Abolitionists have been accused of abusing their Southern brethren. Did the prophet Isaiah abuse the Jews when he addressed to them the cutting reproofs contained in the first chapter of his prophecies, and ended by telling them, they would be ashamed of the oaks they had desired, and confounded for the garden they had chosen? Did John the Baptist abuse the Jews when he called them “a generation of vipers,” and warned them “to bring forth fruits meet for repentance?” Did Peter abuse the Jews when he told them they were the murderers of the Lord of Glory? Did Paul abuse the Roman Governor when he reasoned before him of righteousness, temperance, and judgment, so as to send conviction home to his guilty heart, and cause him to tremble in view of the crimes he was living in? Surely not. No man will now accuse the prophets and apostles of abuse, but what have Abolitionists done more than they?
Angelina Grimke Appeal to the Christian Women of the South
But no doubt, she was a little unusual. (And no less awesome for being unusual, might I add.)
The thought of Jefferson Davis is far more indicative of how the Southerner (particularly large plantation owners!) would have viewed religion and slavery.
It [slavery] was established by decree of Almighty God…it is sanctioned in the Bible, in both Testaments, from Genesis to Revelation…it has existed in all ages, has been found among the people of the highest civilization, and in nations of the highest proficiency in the arts…Let the gentleman go to Revelation to learn the decree of God – let him go to the Bible…I said that slavery was sanctioned in the Bible, authorized, regulated, and recognized from Genesis to Revelation…Slavery existed then in the earliest ages, and among the chosen people of God; and in Revelation we are told that it shall exist till the end of time shall come. You find it in the Old and New Testaments – in the prophecies, psalms, and the epistles of Paul; you find it recognized, sanctioned everywhere.”.
It’s also worth pointing out that there is a brief view into the Angelina Grimke view of slavery in Brad Pitt’s character. He argues with Epps about the morality of the plantation system, and even implies that he could be damned for being a slave owner.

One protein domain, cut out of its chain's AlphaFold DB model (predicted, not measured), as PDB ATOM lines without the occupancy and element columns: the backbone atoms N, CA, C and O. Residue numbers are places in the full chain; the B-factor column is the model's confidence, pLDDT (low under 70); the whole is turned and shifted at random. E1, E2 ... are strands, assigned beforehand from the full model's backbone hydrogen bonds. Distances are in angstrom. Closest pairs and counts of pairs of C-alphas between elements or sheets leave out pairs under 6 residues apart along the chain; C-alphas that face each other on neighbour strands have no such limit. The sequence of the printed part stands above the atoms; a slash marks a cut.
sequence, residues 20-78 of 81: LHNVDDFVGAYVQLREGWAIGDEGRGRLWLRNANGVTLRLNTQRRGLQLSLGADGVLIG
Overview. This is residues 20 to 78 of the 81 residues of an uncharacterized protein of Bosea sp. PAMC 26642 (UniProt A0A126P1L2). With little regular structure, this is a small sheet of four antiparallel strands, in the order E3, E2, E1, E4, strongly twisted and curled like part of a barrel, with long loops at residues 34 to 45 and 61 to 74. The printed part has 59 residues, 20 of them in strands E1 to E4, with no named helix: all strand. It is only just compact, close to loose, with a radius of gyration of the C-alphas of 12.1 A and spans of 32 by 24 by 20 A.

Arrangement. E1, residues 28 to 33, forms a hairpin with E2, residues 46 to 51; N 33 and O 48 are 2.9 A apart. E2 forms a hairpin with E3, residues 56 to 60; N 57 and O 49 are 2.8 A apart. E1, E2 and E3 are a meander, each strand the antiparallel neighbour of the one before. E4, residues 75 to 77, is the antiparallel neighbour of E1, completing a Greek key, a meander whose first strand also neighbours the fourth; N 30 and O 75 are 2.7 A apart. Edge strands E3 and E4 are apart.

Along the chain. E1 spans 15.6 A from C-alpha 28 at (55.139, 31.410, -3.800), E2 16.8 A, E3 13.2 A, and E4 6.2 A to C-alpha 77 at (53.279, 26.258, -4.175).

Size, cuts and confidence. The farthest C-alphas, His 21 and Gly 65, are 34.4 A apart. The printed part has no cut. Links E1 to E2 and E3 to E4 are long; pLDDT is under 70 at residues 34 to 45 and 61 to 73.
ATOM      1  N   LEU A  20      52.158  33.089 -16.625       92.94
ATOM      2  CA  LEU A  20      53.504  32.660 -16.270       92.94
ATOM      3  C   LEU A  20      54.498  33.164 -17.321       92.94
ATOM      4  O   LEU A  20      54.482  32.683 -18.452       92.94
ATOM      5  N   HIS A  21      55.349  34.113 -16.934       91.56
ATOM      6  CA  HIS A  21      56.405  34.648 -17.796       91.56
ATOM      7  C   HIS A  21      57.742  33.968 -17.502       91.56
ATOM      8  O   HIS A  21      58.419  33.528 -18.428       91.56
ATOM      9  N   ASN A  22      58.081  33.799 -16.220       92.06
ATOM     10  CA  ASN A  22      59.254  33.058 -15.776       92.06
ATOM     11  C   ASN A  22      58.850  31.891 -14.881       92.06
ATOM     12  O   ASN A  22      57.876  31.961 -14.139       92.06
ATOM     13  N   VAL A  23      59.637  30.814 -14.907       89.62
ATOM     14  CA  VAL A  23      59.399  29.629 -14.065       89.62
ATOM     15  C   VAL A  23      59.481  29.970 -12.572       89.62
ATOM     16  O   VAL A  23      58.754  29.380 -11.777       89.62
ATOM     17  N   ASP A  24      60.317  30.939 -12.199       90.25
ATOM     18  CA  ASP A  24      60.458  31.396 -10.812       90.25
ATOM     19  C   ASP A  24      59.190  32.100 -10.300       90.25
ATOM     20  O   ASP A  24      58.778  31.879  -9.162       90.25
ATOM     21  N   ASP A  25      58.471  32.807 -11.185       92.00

Now, a commentator could argue that the film ignores the religion of the slaves, and I would acknowledge that argument as valid. On the other hand, I have never read Solomon’s memoir; Solomon may have simply ignored that. (In a movie about Frederick Douglass, the omission of religion would be a major oversight. Read the appendix to his Narrative for further clarification.)
4 When we think of plantations in the South, we think of cotton plantations. (Maybe tobacco.) However, when the film opens, we see Solomon working on a sugar cane plantation. I wonder if this is Steve McQueen (who is a Granadian Brit) paying homage to his ancestors and the slaves of the Caribbean.
5 There is a rape scene in this film, and I am glad that there is. Even today, we still have the image of black men (violent, hypersexual) that was created by white men in the South to justify things like the Klan. It’s also important to remember that, for centuries, it was not black men who were raping white women, but the other way around. It was white men who were raping black women. Frederick Douglass pointed out that there was an economic interest in that; a slave’s children belonged to her master.
6 In lieu of posting a picture from 12 Years a Slave, I am posting statistics and numbers to call for human trafficking in Ohio, my home state.
Even though slavery is forbidden under the 13th amendment, slavery still exists around the world, including the US, including Ohio. Steve McQueen acknowledged in his acceptance speech for the Oscar that slavery exists all over the world. I’m just focusing on Ohio because that’s my home state, and it should be stopped.